I, Paul, appeal to you on the basis of Christ’s love.
I, Paul, love you Philemon.
You, Philemon, love me Paul.
Let us both love our brother Onesimus, who though he has wronged you (according to the standards of the day), is now a brother in Christ and must be treated with the same measure of love.
Friends, though I am calling for a generous and graceful reading of this letter, I want to be perfectly clear in one thing:
Paul does NOT directly call for Philemon to give Onesimus his freedom.
Paul is NOT an abolitionist.
Paul was not John Newton or Abraham Lincoln, he was Paul
Paul who called for both slave-owner and slave to live first as Christians.
The world can say that Paul was NOT justified in his action to send Onesimus back.
We can judge Paul with our 21st Century minds and say, “It doesn’t matter what the rules of the day were, you should have done more to free Onesimus from captivity”
And we are perfectly free to do that.
We are perfectly free to judge Paul as being simply “on the wrong side of history.”
But, if we are confident in judging Paul on the basis of our modern culture, will we also stand with Paul and the Gospel, when they stand against the injustice of the world?
We may not stand with the Paul of Philemon, but do we stand with the Paul of Romans? The one who said:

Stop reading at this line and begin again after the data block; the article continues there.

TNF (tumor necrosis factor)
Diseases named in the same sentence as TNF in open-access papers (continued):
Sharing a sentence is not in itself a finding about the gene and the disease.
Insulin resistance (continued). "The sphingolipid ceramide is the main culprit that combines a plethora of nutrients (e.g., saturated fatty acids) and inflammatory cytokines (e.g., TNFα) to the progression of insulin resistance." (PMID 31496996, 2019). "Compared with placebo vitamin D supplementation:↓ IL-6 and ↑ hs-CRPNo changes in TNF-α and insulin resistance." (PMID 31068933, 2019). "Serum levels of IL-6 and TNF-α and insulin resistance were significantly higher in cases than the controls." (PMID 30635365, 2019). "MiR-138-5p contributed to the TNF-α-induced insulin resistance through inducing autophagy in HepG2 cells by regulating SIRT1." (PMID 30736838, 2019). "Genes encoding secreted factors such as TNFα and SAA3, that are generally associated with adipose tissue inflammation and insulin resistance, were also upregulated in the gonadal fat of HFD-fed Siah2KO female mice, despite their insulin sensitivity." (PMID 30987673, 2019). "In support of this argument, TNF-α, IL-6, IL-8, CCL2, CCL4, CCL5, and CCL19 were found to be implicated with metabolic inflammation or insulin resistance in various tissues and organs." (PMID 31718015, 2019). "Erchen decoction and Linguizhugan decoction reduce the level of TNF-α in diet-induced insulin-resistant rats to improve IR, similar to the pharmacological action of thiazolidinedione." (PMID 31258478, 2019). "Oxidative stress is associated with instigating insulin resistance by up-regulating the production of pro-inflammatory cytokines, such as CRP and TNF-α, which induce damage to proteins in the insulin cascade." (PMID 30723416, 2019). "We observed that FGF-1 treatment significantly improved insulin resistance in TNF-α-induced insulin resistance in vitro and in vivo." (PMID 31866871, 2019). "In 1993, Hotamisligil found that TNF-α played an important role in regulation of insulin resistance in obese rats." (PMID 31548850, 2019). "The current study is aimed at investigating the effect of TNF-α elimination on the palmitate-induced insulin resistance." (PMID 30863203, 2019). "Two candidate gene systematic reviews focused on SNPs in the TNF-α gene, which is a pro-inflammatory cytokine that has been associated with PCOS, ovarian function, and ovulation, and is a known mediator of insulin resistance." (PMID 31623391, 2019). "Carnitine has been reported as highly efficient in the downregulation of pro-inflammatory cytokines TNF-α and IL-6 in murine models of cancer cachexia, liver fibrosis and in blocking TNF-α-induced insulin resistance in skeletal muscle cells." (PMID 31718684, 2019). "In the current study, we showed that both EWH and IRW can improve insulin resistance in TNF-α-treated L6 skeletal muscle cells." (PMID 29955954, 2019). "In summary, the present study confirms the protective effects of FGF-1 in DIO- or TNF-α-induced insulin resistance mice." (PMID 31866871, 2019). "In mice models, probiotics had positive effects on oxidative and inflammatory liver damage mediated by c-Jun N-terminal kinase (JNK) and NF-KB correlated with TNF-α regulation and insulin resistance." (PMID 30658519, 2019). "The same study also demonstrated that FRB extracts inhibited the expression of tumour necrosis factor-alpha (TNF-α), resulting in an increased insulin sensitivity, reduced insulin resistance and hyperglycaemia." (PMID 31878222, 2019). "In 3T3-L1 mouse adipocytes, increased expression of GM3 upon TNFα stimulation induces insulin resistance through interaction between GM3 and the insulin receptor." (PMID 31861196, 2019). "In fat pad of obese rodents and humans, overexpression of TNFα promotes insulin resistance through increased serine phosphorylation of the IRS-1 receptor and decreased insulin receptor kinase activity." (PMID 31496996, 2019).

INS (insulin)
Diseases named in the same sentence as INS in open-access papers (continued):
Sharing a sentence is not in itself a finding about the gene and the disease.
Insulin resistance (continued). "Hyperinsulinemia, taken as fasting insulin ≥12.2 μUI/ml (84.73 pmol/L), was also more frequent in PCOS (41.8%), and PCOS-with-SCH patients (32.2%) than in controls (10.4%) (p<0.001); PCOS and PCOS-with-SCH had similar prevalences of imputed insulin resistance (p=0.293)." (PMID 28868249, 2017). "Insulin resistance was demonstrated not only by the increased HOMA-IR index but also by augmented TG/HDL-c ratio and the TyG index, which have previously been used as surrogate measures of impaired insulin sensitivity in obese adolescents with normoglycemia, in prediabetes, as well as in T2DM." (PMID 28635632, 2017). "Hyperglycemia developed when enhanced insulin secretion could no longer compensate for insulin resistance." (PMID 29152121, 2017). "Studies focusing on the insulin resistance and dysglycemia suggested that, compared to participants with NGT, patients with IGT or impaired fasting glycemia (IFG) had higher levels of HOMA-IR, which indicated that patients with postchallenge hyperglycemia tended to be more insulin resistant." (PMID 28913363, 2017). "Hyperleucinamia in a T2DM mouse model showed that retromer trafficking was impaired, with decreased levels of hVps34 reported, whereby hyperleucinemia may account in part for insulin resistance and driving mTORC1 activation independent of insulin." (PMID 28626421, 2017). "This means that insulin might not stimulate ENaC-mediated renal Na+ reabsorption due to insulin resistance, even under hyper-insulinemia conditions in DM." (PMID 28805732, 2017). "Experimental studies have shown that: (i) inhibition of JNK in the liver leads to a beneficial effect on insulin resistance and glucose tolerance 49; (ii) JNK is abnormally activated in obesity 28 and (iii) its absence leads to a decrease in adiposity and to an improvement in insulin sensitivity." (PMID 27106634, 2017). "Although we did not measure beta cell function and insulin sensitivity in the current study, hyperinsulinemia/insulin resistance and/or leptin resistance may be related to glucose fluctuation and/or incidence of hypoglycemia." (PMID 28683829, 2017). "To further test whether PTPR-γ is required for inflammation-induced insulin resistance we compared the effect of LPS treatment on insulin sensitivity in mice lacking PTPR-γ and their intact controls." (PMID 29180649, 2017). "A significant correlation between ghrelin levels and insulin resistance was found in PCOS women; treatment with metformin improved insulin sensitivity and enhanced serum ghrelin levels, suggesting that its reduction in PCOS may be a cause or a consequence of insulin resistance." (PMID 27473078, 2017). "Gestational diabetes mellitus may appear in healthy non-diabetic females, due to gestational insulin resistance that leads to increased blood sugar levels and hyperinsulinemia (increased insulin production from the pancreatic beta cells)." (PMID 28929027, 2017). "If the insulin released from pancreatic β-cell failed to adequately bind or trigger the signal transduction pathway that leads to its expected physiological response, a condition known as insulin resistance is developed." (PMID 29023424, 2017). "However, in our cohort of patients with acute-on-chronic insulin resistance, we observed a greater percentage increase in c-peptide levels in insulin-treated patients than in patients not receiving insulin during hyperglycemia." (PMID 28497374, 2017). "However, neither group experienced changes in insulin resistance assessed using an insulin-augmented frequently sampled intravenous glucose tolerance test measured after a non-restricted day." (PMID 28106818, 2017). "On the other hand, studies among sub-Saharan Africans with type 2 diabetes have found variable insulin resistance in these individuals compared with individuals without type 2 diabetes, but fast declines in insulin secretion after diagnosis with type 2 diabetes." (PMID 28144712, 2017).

“Paul, a servant of Jesus Christ, called to be an apostle, set apart for the gospel of God” ?
Do we stand with Paul, who though sinful, though imperfect, attempted to serve Christ with love in the face of a world that considers such love nonsense.
Do we stand with Paul in considering ourselves “set apart” for the Gospel of God?
My friends, I am not saying that following Christ and his Apostle Paul is all-or-nothing. I am not saying that in order to trust the Paul of Romans, we must also trust the Paul of Philemon.
I am not saying that being a Christian means you’re either 100% with Paul or not at all.
What I am doing is asking a question:
Do we, like Paul, have the courage to attempt to live our lives in service to the Gospel, knowing that we will not always get it right but that we are loved nonetheless?
Do we have the courage to try to follow the Gospel?
Do we have the courage to try to serve Christ?
Do we have the courage to walk in the Gospel and the world and discern as best we can on the basis of Christ’s love (and nothing else)?
Do we have the courage to ask the salvation Christ has given us, as imperfect as we are?
Paul was imperfect. Paul may have been JUST PLAIN WRONG in the case of Philemon, but even if we hate his conclusion, we would do well to emulate his method: and that is to put the love of Christ first and foremost in every relationship with one another and the world.